Nixon, of course, will be forever known for Watergate that led to his resignation. There is no sugar coating Watergate; it was a serious assault on the U.S. Constitution and would have certainly led to deserved impeachment and removal from office, had Nixon not resigned. It is not discussed nearly enough, but the break-in of Daniel Ellsberg's psychiatrist's office was a veritable dry-run for Watergate, complete with several of the same culpable individuals. Both were horribly bungled, with Ellsberg escaping all possible prosecution for his release of the Pentagon Papers—an exposé of government lies on Vietnam that didn't even involve the Nixon administration! A third scandal touching Nixon was the resignation of Vice President Spiro Agnew pursuant to dirty deeds done as governor of Maryland. Although it wasn't indictable, Nixon's infamous enemies' list–which included everyone from the New York Times staff to Barbara Streisand–exacerbated social tensions at a time in which they were already at fever pitch.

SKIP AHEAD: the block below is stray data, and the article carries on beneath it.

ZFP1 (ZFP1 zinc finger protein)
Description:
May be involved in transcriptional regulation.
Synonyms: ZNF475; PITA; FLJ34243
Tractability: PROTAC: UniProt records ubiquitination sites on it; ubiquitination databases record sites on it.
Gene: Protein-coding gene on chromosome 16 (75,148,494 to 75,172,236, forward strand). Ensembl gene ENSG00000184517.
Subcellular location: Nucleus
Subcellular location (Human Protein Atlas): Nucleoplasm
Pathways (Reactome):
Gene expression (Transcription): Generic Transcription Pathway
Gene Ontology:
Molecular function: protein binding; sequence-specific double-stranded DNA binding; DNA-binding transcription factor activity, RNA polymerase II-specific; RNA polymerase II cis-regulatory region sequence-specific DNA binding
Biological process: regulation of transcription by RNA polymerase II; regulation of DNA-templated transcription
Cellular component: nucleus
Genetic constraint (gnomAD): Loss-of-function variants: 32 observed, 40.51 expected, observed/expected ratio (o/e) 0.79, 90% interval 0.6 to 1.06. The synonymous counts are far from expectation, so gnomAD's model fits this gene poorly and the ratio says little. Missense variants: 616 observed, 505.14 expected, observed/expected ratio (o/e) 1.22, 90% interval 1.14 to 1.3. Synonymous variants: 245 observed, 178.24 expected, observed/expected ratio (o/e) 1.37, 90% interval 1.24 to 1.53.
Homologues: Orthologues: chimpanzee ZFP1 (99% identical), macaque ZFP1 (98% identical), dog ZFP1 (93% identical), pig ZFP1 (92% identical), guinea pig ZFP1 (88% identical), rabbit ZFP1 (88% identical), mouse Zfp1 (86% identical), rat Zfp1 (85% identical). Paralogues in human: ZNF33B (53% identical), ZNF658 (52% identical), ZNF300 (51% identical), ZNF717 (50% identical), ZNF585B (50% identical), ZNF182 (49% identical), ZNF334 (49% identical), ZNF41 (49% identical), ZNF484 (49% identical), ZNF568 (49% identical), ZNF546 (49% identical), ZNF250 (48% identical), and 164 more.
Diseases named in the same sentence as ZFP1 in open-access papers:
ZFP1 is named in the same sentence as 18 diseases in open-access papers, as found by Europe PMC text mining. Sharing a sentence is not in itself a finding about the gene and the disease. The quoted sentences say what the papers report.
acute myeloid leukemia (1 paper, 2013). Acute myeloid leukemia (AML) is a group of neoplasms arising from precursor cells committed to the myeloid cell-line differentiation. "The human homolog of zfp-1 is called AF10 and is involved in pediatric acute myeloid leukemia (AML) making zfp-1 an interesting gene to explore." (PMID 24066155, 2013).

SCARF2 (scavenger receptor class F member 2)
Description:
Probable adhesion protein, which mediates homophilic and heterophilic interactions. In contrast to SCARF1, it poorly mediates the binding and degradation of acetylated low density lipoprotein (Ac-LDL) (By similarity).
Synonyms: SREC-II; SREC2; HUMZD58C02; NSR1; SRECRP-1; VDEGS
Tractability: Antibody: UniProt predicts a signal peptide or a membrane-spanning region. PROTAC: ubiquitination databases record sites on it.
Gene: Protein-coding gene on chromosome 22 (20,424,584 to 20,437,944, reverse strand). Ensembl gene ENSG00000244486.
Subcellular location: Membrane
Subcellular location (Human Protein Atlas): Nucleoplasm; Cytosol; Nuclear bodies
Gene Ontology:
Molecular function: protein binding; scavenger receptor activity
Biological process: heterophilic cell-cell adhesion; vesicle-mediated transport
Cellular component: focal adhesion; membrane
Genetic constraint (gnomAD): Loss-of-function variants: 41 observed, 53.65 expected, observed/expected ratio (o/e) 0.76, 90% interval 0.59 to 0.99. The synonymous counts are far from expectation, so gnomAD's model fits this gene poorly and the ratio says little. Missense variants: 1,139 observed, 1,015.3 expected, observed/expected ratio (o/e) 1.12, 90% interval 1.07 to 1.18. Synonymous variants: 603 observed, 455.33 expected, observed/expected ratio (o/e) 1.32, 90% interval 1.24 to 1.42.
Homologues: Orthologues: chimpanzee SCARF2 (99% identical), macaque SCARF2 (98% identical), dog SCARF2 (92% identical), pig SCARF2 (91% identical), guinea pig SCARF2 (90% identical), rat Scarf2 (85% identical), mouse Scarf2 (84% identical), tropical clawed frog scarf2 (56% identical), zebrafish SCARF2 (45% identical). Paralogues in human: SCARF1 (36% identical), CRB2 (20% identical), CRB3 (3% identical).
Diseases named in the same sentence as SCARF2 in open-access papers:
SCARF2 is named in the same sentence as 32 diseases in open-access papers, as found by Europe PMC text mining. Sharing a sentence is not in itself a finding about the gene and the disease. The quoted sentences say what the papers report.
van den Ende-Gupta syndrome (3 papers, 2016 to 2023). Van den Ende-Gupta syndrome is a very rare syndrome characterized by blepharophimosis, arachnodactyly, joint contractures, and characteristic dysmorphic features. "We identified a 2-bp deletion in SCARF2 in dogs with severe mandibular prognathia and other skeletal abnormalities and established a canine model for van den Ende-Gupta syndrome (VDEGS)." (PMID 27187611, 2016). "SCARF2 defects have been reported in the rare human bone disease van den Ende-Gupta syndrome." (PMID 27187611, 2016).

Neither man was a good steward of the economy. Grant oversaw, with little influence, the Panic of 1873. This event had a profound effect on American society in another way­: it caused an already weary Northern public to ignore Reconstruction, which hastened its demise on Southern terms. Conservatives don't like to hear this, but Nixon instituted wage and price controls in a futile effort to stem inflation related to the first OPEC oil boycott in 1973. Although many Americans blame Gerald Ford and Jimmy Carter for 1970s stagflation, each inherited it from Nixon, who was president when the post-World War II economic expansion ended.